him the requested documents and asked Mr. Kieffer if the
respondent had now notified the other parent of the change in
On May 20, 2015, the respondent sent an electronic mail
message to D.W. asking him to immediately provide the
On May 22, 2015, D.W. completed the post-filing debtor
education course required for the bankruptcy case and
forwarded a copy of the certification to the respondent by
On June 1, 2015, D.W. sent the respondent an electronic mail
message asking about the child support modification. D.W.
made it clear that he was losing money he did not have the
longer the process took. On June 2, 2015, the respondent told
D.W. that he would schedule a hearing on the child support
modification motion quickly.
After not hearing back from the respondent with a hearing
date, on June 8, 2015, D.W. wrote to the respondent again,
asking for an update. The respondent again did not contact
D.W. with a hearing date.
On June 12, 2015, D.W. wrote to the respondent again, asking
for an update. On June 15, 2015, the respondent called D.W.
and provided D.W. with an update regarding the case.
On June 16, 2015, the respondent sent two billing statements
to D.W., one regarding the bankruptcy case and one regarding
the domestic relations matter. After receiving the invoices,
D.W. wrote to the respondent pointing out an accounting error
in the billing statements. The respondent's billing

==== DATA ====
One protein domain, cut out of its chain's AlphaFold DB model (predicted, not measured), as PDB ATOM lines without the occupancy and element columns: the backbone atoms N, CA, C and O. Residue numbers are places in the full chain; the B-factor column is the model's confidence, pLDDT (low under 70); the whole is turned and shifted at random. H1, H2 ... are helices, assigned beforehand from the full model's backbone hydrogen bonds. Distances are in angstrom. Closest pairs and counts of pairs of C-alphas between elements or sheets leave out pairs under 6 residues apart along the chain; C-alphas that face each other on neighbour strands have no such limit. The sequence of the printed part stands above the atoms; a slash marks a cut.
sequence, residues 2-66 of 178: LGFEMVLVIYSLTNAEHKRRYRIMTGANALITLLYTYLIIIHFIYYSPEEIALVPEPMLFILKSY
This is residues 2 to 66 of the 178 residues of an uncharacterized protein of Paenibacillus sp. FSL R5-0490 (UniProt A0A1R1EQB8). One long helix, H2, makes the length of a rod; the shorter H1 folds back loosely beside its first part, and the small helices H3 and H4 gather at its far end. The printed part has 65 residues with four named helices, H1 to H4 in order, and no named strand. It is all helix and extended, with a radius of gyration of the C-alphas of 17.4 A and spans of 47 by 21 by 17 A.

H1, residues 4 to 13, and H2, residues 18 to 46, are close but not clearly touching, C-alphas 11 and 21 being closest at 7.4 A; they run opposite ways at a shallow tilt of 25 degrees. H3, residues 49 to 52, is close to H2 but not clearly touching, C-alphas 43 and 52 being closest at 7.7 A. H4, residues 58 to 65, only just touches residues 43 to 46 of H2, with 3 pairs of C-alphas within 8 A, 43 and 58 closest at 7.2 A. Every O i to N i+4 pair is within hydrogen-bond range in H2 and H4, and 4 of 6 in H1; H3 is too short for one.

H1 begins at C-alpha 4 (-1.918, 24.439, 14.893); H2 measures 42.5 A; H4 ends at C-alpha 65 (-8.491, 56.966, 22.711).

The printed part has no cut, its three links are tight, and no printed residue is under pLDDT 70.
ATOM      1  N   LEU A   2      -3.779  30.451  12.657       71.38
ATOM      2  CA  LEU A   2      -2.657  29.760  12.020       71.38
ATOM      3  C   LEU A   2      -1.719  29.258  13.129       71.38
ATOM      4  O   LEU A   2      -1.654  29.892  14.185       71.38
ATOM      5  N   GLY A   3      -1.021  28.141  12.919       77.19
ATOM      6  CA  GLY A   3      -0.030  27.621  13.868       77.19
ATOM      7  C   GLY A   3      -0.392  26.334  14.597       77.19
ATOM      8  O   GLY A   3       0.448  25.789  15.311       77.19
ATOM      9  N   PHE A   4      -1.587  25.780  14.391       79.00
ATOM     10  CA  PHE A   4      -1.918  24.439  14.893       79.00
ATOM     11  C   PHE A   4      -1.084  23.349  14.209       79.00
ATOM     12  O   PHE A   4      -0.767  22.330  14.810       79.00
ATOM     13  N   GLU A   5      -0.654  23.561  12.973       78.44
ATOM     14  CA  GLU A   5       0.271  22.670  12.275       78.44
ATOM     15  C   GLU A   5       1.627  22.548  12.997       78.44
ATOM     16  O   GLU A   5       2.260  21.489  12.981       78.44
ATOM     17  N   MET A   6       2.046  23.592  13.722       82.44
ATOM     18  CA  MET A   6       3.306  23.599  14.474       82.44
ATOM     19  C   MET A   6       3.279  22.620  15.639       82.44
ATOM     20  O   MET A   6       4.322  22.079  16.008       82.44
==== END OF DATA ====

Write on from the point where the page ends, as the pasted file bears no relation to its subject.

statements did not show a credit for the $1, 941 wire
transfer. D.W. asked the respondent to correct the billing
statements and to notify him of the correct balance.
On June 22, 2015, Mr. Kieffer wrote to the respondent,
reminding the respondent that he had not responded to the
April request for production of documents and inquiring
whether the respondent intended to abandon the motion to
modify. Mr. Kieffer told the respondent that if he did not
respond to the discovery requests, Mr. Kieffer would file
appropriate motions to compel discovery. On June 23, 2015,
the respondent replied to Mr. Kieffer, thanking him for the
reminder and promising to send the discovery that day.
Despite the respondent's statement to Mr. Kieffer, he did
not have the discovery responses to send to Mr. Kieffer that
day. The respondent did not forward the electronic mail
message to D.W. and did not respond to Mr. Kieffer's
On July 1, 2015, Mr. Kieffer wrote to the respondent and,
again, reminded the respondent that he had not forwarded
responses to the discovery requests. Additionally, Mr.